LOUISVILLE, Ky. (WDRB) -- It's Louisville's signature event of the summer -- but before Forecastle music rumbles the Ohio River, we're hearing sounds of setup and seeing what makes this year's festival bigger than ever.

The stage is set -- literally -- for a party in the park along the Ohio River.

"It's a huge, massive structure," said Derrick Pedolzky, the crew manager. "And we're going to have some awesome music on it."

"We transform Waterfront Park into a magical little kingdom that only exists for one weekend of the year," said Holly Weyler, Forecastle spokeswoman.

This is Forecastle weekend. Sixty acts will be featured on four different stages. Headliners range from groups like OutKast to Beck.

"There's always moments where the right artist plays the right chord at the right time and I happen to catch it and you get goosebumps," said Pedolzky.

Derrick Pedolzky started as a volunteer seven years ago when Forecastle was still a bunch of friends playing in the park. He's watched the event grow to the 65,000 who are expected this year -- and he's now managing the entire crew.

"I don't think people realize that when you buy a ticket to a festival like this, you're coming for an amazing experience -- but there are hundreds of people that the experience, for them, is putting it together," he said.

Hands work at a fevered pace, trying to create the perfect atmosphere.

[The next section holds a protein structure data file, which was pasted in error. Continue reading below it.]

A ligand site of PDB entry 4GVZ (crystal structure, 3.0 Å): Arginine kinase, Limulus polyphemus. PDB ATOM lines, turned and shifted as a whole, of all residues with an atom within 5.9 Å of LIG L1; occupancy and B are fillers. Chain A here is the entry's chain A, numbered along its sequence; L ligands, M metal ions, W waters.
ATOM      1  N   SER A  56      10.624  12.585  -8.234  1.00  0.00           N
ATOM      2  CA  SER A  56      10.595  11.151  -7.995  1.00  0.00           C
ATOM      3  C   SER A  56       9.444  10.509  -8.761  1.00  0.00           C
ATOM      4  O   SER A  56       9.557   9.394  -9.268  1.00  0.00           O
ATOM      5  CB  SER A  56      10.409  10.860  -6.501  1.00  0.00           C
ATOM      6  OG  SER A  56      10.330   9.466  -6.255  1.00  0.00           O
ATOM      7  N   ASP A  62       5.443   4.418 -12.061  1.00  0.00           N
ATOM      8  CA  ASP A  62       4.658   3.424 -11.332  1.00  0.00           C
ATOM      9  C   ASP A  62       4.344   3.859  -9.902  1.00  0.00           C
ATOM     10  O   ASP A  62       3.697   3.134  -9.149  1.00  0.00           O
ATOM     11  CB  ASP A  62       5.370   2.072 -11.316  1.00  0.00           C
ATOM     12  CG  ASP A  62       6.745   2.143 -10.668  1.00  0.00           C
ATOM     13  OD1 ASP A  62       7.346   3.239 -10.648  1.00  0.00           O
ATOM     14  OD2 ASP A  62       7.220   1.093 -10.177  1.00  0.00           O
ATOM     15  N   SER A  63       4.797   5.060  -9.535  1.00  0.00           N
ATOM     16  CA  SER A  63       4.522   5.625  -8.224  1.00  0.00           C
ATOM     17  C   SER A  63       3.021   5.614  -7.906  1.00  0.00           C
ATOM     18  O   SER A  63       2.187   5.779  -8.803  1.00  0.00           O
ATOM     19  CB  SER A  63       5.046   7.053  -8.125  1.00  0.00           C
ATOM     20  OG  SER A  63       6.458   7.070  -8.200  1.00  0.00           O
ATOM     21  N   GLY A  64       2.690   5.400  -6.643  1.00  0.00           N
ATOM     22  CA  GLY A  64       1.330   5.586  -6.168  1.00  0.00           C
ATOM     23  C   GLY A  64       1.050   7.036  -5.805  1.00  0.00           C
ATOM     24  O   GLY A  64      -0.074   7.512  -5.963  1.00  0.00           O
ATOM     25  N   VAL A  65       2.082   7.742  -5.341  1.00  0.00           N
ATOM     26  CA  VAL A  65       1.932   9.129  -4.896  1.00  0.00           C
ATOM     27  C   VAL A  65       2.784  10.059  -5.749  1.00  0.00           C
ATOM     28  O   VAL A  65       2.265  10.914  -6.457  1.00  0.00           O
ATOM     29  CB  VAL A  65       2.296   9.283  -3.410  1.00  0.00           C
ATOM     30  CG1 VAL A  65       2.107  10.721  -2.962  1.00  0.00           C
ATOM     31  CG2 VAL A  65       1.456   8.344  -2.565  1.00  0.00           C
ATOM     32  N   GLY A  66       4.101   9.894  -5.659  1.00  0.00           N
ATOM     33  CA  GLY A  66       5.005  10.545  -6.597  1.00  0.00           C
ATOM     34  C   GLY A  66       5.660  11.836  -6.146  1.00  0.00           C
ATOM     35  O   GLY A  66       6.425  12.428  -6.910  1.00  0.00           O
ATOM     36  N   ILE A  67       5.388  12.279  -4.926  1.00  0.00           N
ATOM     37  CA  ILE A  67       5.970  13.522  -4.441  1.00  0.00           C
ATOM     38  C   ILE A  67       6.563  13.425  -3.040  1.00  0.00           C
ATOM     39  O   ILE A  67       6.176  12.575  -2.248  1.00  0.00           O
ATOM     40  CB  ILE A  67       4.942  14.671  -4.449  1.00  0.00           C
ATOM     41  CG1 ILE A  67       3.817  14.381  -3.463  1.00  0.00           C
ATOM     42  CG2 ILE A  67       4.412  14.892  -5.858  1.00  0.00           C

"Three days to load the stage and the deck in and then we have another day for lighting and sound," Pedolzky said. "This is the biggest stage that Forecastle has ever had. It's like the end zone to a football field. OutKast is bringing a giant video wall so every seat is like a front-row seat."

"Seventy percent of our visitors come in from out-of-town and fill our hotels and restaurants in Louisville," said Weyler. "Last year we did 14 million in economic impact on the city."

"We're now on the level of being a national player as far as music festivals, right here in Louisville Kentucky," she added.

Pedolsky still hoping that each guest leaves with goosebumps.

"To have this big of a festival in Louisville, Kentucky and still have some local people involved -- it's amazing," he said. "I feel pretty honored to be a part of it."

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